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UFT Says Trump's Voucher Plan Could Hurt City's Poor Students

If President-elect Donald Trump makes good on his campaign promise to expand school voucher programs, poor students, the very group the plan is often purported to help, will suffer in New York City, according to an analysis by the United Federation of Teachers.

Voucher programs put state education dollars into the hands of parents who can use that money to send their kids to private, including religious, schools. The New York City union, a staunch opponent of vouchers, argues that Trump's plan to pull billions of federal dollars away from public schools to pay for private vouchers would be devastating to city kids. According to the United Federation of Teachers, class size would increase, while there would likely be fewer teachers and fewer after-school academic and enrichment programs.

Confirmation hearings for Trump's education secretary pick, Betsy DeVos, are scheduled for January 11. Some educators argue DeVos will use her influence to dismantle traditional public schools. (Read more about her background and education advocacy here.)

"We need to hear in detail from Ms. DeVos—a fervent advocate of vouchers and charter schools—what the administration's plan is for Title I, which is specifically designed to aid poor pupils and which New York City relies on to help serve our neediest students," said UFT President Michael Mulgrew in a statement. 

Trump has voiced support of school choice without saying where exactly he will find the money to fund a $20 billion national voucher program. The union fears he will take a page from Congressional Republicans' playbook and attempt to change federal law to allow states to use Title I funds to pay for vouchers. EdWeek's Alyson Klein, weighing the feasibility of such a plan and of a national voucher program in general in a recent Politics K-12 blog post, points out that Trump couldn't make any of this happen with a simple snap of the fingers.

But the United Federation of Teachers points out that such redirection of funds from public schools is a tactic the new administration already embraces. As governor of Indiana, for instance, Vice President-elect Mike Pence backed a voucher program (read about its rapid expansion here), and DeVos has used her financial influence to push for school choice in her home state of Michigan as well as nationwide.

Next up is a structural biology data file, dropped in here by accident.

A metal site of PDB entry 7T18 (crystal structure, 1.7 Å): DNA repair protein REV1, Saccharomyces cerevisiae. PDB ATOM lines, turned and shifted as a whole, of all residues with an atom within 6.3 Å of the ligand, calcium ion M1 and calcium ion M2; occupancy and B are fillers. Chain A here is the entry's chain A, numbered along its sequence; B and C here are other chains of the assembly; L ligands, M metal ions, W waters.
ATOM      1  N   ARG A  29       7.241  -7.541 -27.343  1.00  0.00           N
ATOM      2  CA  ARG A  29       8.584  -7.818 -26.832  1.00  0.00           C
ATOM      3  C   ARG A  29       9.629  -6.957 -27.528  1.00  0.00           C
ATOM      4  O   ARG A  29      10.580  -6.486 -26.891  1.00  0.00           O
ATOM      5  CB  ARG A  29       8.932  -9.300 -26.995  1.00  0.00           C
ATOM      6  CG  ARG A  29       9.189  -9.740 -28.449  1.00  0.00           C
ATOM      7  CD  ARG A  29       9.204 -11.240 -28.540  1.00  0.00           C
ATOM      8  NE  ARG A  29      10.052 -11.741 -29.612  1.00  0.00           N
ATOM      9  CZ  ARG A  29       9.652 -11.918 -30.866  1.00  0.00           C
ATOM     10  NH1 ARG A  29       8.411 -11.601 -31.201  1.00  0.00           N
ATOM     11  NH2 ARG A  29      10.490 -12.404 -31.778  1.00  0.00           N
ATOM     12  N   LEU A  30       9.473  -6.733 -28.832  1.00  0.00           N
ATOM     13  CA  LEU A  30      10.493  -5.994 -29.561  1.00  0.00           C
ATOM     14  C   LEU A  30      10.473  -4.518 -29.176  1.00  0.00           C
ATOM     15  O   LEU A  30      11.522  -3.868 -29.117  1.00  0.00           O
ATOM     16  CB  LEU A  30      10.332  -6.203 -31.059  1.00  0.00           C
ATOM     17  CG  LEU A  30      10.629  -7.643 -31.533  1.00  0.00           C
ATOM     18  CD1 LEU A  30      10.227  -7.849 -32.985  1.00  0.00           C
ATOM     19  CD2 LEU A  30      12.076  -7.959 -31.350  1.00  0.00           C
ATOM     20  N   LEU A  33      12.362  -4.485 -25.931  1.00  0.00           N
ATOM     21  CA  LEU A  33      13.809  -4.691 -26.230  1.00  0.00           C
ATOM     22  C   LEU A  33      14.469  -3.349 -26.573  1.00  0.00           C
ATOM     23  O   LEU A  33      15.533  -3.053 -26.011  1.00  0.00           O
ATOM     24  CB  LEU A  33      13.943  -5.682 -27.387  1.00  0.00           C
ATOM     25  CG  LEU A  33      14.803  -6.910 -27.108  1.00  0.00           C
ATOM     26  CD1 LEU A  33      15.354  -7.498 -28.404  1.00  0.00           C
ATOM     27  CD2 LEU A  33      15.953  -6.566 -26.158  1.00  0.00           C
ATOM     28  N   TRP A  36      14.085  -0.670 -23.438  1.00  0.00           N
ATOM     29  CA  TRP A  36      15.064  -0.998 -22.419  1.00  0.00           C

EdChoice reports there are voucher programs up and running in the District of Columbia and in 14 states: Arkansas, Florida, Georgia, Indiana, Louisiana, Maine, Maryland, Mississippi, North Carolina, Ohio, Oklahoma, Utah, Vermont, and Wisconsin. Advocates of school choice say these programs save taxpayers money because vouchers provide at most 90 percent of the funding a traditional public school would receive for each student.

While studies point to a mix of effects on student achievement, the UFT report cites a study from the University of Notre Dame that found Indiana's voucher program was a windfall for private schools, mostly attracting middle-class white students, and that student performance among voucher recipients on standardized tests suffered in comparison with those who remained in traditional public schools.

Should Title I money disappear, 1,265 New York City schools would lose funding to the tune of millions of dollars, according to the United Federation of Teachers. Brooklyn's Fort Hamilton, New Utrecht, Franklin D. Roosevelt and Madison high schools, for instance, would lose nearly $9 million in total, while Francis Lewis, Hillcrest, Bayside and John Bowne high schools in Queens would lose a total of more than $6 million. More than 900 elementary and middle schools citywide would be affected, with about a dozen losing around $1 million each. Here are the New York City traditional public schools that would lose the most Title 1 funding, according to the United Federation of Teachers.

Mulgrew argues that more than just these schools would be affected. The $500 million of Title I funds that could be cut helps to pay for teachers, guidance counselors and administrators. "The damage would spread through the system, raising class sizes even in non-Title I schools, threatening academic enrichment programs, guidance, art, music and other services our children depend on," he said.

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